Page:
The diagnosis of COVID-19 is based on detection of SARS-CoV-2 in oro-/nasopharyngel swabs, but due to discomfort and minor risk during the swab procedure, detection of SARS-CoV-2 has been investigated in other biological matrixes. In this proof-of-concept study, individuals with confirmed SARS-CoV-2 infection performed a daily air sample for five days. Air samples were obtained through a non-invasive electrostatic air sampler. Detection of SARS-CoV-2 RNA was determined with qRT-PCR. The association of positive samples with different exposures was evaluated through mixed-effect models. We obtained 665 air samples from 111 included participants with confirmed SARS-CoV-2 infection. Overall, 52 individuals (46.8%) had at least one positive air sample, and 129 (19.4%) air samples were positive for SARS-CoV-2. Participants with symptoms or a symptom duration ≤ four days had significantly higher odds of having a positive air sample. Cycle threshold values were significantly lower in samples obtained ≤ 4 days from symptom onset. Neither variant of SARS-CoV-2 nor method of air sampling were associated with a positive air sample. We demonstrate that SARS-CoV-2 is detectable in human breath by electrostatic air sampling with the highest detection rate closest to symptom onset. We suggest further evaluation of the air sampling technique to increase sensitivity.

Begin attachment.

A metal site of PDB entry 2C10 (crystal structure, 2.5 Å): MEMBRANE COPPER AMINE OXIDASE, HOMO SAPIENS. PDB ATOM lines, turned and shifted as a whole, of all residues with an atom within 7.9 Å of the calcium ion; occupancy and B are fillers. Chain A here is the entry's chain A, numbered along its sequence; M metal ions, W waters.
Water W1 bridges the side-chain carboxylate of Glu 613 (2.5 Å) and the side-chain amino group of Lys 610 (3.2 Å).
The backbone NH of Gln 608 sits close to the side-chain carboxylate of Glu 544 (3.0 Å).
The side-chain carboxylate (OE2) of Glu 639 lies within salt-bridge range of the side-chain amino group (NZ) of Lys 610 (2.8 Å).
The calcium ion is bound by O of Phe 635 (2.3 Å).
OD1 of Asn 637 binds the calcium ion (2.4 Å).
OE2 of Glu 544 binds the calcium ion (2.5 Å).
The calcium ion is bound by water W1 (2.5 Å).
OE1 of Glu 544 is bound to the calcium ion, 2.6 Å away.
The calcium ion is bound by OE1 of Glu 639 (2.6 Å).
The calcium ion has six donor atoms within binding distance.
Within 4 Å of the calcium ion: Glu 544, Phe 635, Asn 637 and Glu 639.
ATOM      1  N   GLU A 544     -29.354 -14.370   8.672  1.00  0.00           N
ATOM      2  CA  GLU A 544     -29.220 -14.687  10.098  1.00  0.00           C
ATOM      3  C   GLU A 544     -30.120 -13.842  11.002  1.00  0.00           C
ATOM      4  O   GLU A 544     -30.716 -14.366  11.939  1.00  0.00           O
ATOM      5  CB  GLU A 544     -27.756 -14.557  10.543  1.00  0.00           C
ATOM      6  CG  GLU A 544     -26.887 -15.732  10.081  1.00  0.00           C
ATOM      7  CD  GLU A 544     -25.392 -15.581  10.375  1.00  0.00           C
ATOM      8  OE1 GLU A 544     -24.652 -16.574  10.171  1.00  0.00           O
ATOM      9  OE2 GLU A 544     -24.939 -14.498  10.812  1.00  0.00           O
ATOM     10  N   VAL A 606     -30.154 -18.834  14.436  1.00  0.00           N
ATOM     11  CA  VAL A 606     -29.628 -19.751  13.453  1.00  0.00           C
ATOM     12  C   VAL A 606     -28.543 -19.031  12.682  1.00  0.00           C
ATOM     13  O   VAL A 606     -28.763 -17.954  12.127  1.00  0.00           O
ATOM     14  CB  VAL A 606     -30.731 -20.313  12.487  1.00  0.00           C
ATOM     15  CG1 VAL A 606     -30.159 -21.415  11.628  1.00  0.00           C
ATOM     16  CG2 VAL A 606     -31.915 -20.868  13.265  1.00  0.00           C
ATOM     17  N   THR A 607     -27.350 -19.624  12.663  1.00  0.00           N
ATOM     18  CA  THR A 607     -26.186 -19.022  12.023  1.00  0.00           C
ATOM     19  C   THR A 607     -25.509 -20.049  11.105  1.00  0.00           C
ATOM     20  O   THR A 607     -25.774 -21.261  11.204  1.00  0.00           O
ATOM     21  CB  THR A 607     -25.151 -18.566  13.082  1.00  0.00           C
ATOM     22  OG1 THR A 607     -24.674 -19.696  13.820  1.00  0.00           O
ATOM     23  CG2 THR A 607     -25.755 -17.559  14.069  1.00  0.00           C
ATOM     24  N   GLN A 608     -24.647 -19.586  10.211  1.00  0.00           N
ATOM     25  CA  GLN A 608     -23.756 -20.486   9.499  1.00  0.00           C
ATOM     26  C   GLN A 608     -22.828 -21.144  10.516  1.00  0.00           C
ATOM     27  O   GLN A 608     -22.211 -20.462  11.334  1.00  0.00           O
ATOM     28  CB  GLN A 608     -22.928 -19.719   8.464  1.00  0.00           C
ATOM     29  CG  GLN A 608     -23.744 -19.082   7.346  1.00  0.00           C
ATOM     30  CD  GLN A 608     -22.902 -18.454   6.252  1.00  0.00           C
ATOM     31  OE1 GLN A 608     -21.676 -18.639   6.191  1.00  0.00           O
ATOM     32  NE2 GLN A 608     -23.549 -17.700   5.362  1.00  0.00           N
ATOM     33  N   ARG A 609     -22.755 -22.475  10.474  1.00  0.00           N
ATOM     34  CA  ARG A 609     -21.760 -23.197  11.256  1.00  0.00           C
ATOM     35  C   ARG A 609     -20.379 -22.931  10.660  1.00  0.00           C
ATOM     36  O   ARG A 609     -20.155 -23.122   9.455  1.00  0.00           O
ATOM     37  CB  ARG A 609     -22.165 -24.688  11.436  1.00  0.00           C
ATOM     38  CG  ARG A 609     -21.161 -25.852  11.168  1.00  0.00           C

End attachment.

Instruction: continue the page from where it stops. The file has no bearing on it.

The gold standard in the diagnosis of COVID-19 is detection of SARS-CoV-2 genomes from naso- or oropharyngeal (OP) swabs using real-time reverse transcription polymerase chain reaction (RT-PCR). However, the procedure of obtaining material from the upper respiratory tract is invasive and thus uncomfortable, as well as posing a minor risk for the tested individual1,2. Furthermore, it requires trained staff that risk infection following virus exposure during the swabbing procedure. Therefore, detection of SARS-CoV-2 based on other sample materials have been investigated including plasma, serum, urine, and feces3. It is well-known that the virus, among other routes, transmits through aerosols and droplets from infected individuals. This has given the rationale of investigating exhaled breath as an alternative specimen type in both the diagnosis of COVID-19 as well as a focus on the strategy to mitigate the transmission of SARS-CoV-24,5,6. Air sampling of exhaled breath could provide an easy non-invasive testing alternative with potential for self-sampling. Furthermore, studying the emission of SARS-CoV-2 in exhaled breath of infected individuals can provide valuable information e.g. in relation to identifying high risk exposure activities.
A previous study established that SARS-CoV-2 was detectable in air close to the snouts of minks using an electrostatic air sampler (AeroCollect, FORCE Technology, Hørsholm, Denmark)7. The aim of the current proof-of-concept study was to investigate whether the AeroCollect device was capable of detecting SARS-CoV-2 in exhaled breath from humans positive for SARS-CoV-2 verified by RT-PCR by OP swab. Additionally, the effect of the variant of SARS-CoV-2, the duration of symptoms and method of air sampling on the detection rate were investigated.
Material and methods